Australian designed and manufactured composite slipjoints and sliding structural bearings are increasingly being used to prolong the service life of major public and private structures.
They cost-efficiently enhance their overall safety and functionality even under changing climatic and traffic load conditions.
One major public facility application of Hercules Engineering’s composite slipjoints was in the construction of the new seven-level, 567-space No 2 car park building constructed as part of the $1 billion-plus redevelopment of the Royal North Shore Hospital by Thiess.
"These cost-efficient Australian-engineered products have been coping with the extremes of the Australian and Asia-Pacific climate and traffic loads for more than 40 years, so outstanding thermal and load performance is built in to help cope with climate change and traffic load issues," said Hercules Engineering Manager David Booty.
Hercules Engineering supplied contractor Wideform Construction Pty Ltd with 265 metres of its Hercuslip Composite Slipjoints for the No 2 carpark project. This reliable, easily applied slipjoint material is ideal for post-tensioned and cast in-situ slabs and load-bearing brickwork. It is specifically designed to centralise loads and accommodate initial shrinkage and subsequent thermal movement, says Mr Booty.
Strips of the composite structure – sealed for long-life protection against dust and debris – are installed to provide the flexibility to ensure:
- Even weight distribution of the concrete slab
- The ability to absorb slight rotation of slabs as structures settle following construction (typically absorbing up to 0.33 radians, or about 1.9 degrees, of accepted tolerances of such movement. The built-in margins of absorption avoid slab damage and stresses created by movement and friction)
- Flexibility to absorb heavy traffic shock and vibration, which over time can create severe structural damage and shorten building lifespans
- Flexibility to absorb heat and cooling expansion and contraction with weather and climatic variations, also avoiding the build-up of structural stresses and damage.
"The use of HSC technology will in many ways contribute to prolonging the service life of the structural components at Royal North Shore No 2 Parking Building, increasing the overall safety and reliability of the structure in increasingly heavy traffic conditions as demand grows," says Booty.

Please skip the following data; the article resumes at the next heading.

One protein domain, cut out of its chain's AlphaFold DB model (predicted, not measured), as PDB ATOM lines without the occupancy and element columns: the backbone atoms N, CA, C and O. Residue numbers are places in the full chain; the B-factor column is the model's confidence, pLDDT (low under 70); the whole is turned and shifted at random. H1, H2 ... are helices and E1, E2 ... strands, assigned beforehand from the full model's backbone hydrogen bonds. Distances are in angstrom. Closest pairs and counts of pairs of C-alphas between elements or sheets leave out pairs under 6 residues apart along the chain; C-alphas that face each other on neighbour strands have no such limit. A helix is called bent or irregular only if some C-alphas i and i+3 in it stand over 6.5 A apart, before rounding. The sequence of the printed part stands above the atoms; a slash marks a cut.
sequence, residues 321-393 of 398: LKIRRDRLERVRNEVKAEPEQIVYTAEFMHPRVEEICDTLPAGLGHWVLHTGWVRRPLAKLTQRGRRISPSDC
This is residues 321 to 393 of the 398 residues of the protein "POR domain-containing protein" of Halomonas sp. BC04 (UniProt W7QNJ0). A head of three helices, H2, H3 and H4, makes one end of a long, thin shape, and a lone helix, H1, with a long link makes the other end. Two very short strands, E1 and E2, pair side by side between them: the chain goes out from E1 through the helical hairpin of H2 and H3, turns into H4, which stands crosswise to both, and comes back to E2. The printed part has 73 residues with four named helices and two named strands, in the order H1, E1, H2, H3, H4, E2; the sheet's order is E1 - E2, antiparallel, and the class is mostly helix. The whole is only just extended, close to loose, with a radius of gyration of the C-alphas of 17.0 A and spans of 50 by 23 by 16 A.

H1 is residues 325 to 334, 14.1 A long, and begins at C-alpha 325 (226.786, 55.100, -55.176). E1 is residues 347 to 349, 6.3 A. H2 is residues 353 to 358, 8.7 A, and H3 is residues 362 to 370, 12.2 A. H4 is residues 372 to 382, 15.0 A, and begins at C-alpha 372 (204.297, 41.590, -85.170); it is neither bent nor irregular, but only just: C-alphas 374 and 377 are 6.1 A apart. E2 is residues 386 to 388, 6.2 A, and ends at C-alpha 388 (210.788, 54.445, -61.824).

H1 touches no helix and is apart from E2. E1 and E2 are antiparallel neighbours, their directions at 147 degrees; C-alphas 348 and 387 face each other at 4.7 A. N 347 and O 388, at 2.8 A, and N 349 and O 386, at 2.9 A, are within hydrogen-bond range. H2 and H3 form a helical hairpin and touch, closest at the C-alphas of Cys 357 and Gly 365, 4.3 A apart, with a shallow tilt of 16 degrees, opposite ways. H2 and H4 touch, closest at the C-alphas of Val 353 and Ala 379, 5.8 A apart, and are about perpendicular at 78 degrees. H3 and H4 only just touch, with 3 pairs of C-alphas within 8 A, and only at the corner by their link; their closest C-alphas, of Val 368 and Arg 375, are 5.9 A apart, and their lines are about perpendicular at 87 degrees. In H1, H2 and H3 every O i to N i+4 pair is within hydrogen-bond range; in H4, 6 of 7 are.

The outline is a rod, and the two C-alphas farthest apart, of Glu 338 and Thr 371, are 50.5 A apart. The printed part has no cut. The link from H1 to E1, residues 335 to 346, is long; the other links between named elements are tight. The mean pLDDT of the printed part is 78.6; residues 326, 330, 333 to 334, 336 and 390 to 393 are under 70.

Pedestrian bridges from Royal North Shore’s new No 2 carpark are also protected by Hercules Engineering’s Australian-made technology, this time in the form of Type D Herculon Structural Bearings (HLD/SG), designed to accept a lateral load of 30 per cent of the vertical rated load. Loads can be up to 600 kN per bearing in stock sizes, with higher capacity available custom-engineered for particular applications.
"HLD/SG structural bearings at Royal North Shore accommodate the expansion and contraction of the RNSH Douglas Link Bridge and the RNSH Acute Bridge, connecting the new carpark with the Douglas and Acute Services Building. Such movements can result from ambient temperature fluctuations impacting structural steel members of the bridges," says Booty.
"Hercules Engineering focuses on well-designed solutions that are simple, highly cost-competitive and permanent, featuring proven durability based on our 40 years of experience in the market, including many landmark Australian buildings that have stood the test of time," says Booty.
Buildings in which Hercules engineering technologies have demonstrated longevity and high efficiency include landmarks such as the Australian National Gallery, Centrepoint Tower, Sydney, David Jones properties, Hang Seng Bank Hong Kong, Martin Place Station, National Athletics Stadium, the Sydney Opera House, Northpoint Office Tower North Sydney, Parliament House, Canberra, Park Lane Hotel, Sydney, Post Office Tower, Black Mountain, Canberra, Qantas House, Sydney, Tooheys expansion, Sydney, Westmead Hospital, Woden Plaza, World Square Project Sydney. Hercules Engineering technologies are also extensively involved in new medical, retail, university and schools, office and industrial buildings including in the cement, mining and energy industries and infrastructure including bridges.